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Monday , August 9 , 2010
 
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CHANDNI TO CHINA
Anjan’s fave recipes: The Lotus Wrap Fried Rice, Cumin Lamb and Crackling Spinach. Pictures by Rashbehari Das

How did the idea of the book come about?

We’ve been toying with the idea for a long time. We thought there are so many fans of Mainland China… they must get some understanding of what Mainland China is all about. Incidentally, Chiki Sarkar of Random House India also wanted to do something with Chinese cuisine and our ideas met, so we worked together.

This book is a milestone in an emotional journey. We started the standalone restaurant revolution with Mainland China and today we are a national brand with 43 outlets, feeding more than 3 to 3.5 lakh customers. It is my tribute and gift to them. It was a dream of mine to give them a treat that they can take back home.

How is your book different from any other cookbook?

The idea itself… it is a Chinese cookbook in the Indian context. So we have given recipes that only use ingredients available in India. For none of the recipes do you have to fly to Shanghai. For instance, we haven’t given any recipes with seaweed because you won’t get it here. Plus, we have also given a list of suppliers where you can get Chinese ingredients.

What are the different sections of the book?

We have a section that talks about the different Chinese regional cuisine — Peking, Cantonese, Sichuan and Shanghai. Then we have separate sections on ingredients and utensils required in Chinese cooking. Then there are cooking methodologies. A section on dips, sauces and marinades. Then we have recipes for starters and soups, and we move on to the main course and then desserts. We end with a long list of suppliers of Chinese ingredients in different cities.

Which section was the most difficult to put together?

The most difficult part was selecting the recipes. At Mainland China we have about 160 items that we include by rotation. We have given 110 recipes in the book.

Which is your favourite section in the book?

The one that talks about the different regional cuisine. And of course the recipes, particularly the seafood recipes are very close to my heart.

What are some of your favourite recipes from the book?

Crackling Spinach, Cumin Lamb — an exotic Shanghai dish served on a sizzler platter, and Lotus Wrap Fried Rice.

Aren’t signature recipes supposed to be secrets of a restaurant… you were comfortable sharing them?

It’s a world of knowledge sharing, so we had no problems with that. Let our customers try the dishes at home, that would be fantastic.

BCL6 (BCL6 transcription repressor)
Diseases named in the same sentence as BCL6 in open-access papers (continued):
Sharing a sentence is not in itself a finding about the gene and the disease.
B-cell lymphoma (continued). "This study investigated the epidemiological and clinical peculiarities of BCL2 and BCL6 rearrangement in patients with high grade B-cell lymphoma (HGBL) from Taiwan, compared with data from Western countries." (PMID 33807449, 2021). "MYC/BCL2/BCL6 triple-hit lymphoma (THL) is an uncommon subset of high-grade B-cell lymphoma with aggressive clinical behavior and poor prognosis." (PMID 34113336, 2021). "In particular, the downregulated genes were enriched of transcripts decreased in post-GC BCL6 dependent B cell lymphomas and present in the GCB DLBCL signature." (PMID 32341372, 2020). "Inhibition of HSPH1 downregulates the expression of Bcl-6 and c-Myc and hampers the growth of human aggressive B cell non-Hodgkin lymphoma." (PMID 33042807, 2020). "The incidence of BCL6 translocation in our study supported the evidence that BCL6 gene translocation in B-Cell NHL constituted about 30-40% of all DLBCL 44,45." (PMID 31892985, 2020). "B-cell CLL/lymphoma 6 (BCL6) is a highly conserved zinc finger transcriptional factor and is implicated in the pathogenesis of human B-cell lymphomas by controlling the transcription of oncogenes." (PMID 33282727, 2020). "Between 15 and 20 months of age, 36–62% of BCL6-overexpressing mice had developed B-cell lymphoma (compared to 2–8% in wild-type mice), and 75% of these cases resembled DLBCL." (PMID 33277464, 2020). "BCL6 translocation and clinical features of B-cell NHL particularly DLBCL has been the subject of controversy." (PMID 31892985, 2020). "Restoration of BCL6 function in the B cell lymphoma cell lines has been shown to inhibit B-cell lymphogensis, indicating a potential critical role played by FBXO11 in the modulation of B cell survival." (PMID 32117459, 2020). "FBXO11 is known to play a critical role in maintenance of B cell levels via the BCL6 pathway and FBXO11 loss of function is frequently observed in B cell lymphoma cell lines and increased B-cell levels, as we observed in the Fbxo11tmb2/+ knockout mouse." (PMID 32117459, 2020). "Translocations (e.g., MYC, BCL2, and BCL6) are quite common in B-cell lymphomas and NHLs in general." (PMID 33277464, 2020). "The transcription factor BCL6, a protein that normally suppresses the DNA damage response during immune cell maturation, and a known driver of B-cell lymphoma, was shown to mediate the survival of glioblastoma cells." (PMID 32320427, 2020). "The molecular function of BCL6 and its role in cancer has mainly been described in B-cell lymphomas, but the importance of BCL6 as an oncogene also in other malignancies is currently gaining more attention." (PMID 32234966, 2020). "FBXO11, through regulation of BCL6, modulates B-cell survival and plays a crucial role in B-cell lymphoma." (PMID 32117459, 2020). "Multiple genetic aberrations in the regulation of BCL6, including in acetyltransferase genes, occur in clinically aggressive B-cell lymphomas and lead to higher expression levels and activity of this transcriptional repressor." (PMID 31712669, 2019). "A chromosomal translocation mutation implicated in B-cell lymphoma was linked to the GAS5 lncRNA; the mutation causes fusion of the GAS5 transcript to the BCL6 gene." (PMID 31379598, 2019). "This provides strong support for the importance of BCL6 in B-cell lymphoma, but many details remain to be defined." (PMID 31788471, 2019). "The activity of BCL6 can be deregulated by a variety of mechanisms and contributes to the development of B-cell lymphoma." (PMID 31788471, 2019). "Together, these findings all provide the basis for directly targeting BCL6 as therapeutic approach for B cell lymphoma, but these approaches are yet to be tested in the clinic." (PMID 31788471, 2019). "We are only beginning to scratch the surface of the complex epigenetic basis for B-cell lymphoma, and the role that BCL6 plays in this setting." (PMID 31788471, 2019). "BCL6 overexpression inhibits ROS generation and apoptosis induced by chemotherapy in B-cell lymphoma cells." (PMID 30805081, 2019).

In fact, following the official launch of the book, we will be hosting cookery sessions where our chef will demonstrate recipes from the book. We will invite women from our customer base to attend the sessions. These will be on from September to November.

Cookbooks are primarily targeted at housewives. Who’s your target reader? Do you think cookbooks have readers among the urban youth?

Honestly, it is primarily housewives. But then, there’s also interest among young girls and bachelors. Yes, the urban youth is interested in cookbooks these days… because they may not be interested in cooking as a daily chore but as experimental Sunday cooking.

Every cookbook or cookery show seems to advertise the easy-to-cook factor, do you think good food can be easily cooked?

Yes of course, good food is nothing but striking the right balance. And about simple and subtle cooking. What is Sorse Bata Machh? It is a marriage between the sorse and the machh… very simple. In Chinese cooking too, a Chilli Chicken is just about the chicken and the chilli… a sharp character that has to hit the palate… and not too many ingredients.

Who is your favourite food writer? And any cookbook that has inspired you?

At the international level there are many of them. Ken Hom’s book on Chinese cooking is one of my biggest inspirations. Sam Leong is a Singapore-based chef who’s always experimenting with Chinese cuisine. Then there’s the English chef Jamie (Oliver). In India, Sanjeev Kapoor is surely my favourite. He had in fact called to congratulate me on the book. Another book that I love is from Mango Tree, a London-based chain of Thai restaurants present all over the world.

What next for Anjan the author?

The next one I’m already working on is on Oh! Calcutta. It is the brand closest to my heart. That book will have all my favourite Bengali recipes like Gondhoraj Bhetki and Kakra Chingri Bhapa. It should be out in the next five-six months. We’ll also have more books on Mainland China.

We’ve also been asked several times to come up with sauces, so that people can use them to easily cook the dishes at home. That’s an idea in itself and we might just do that.

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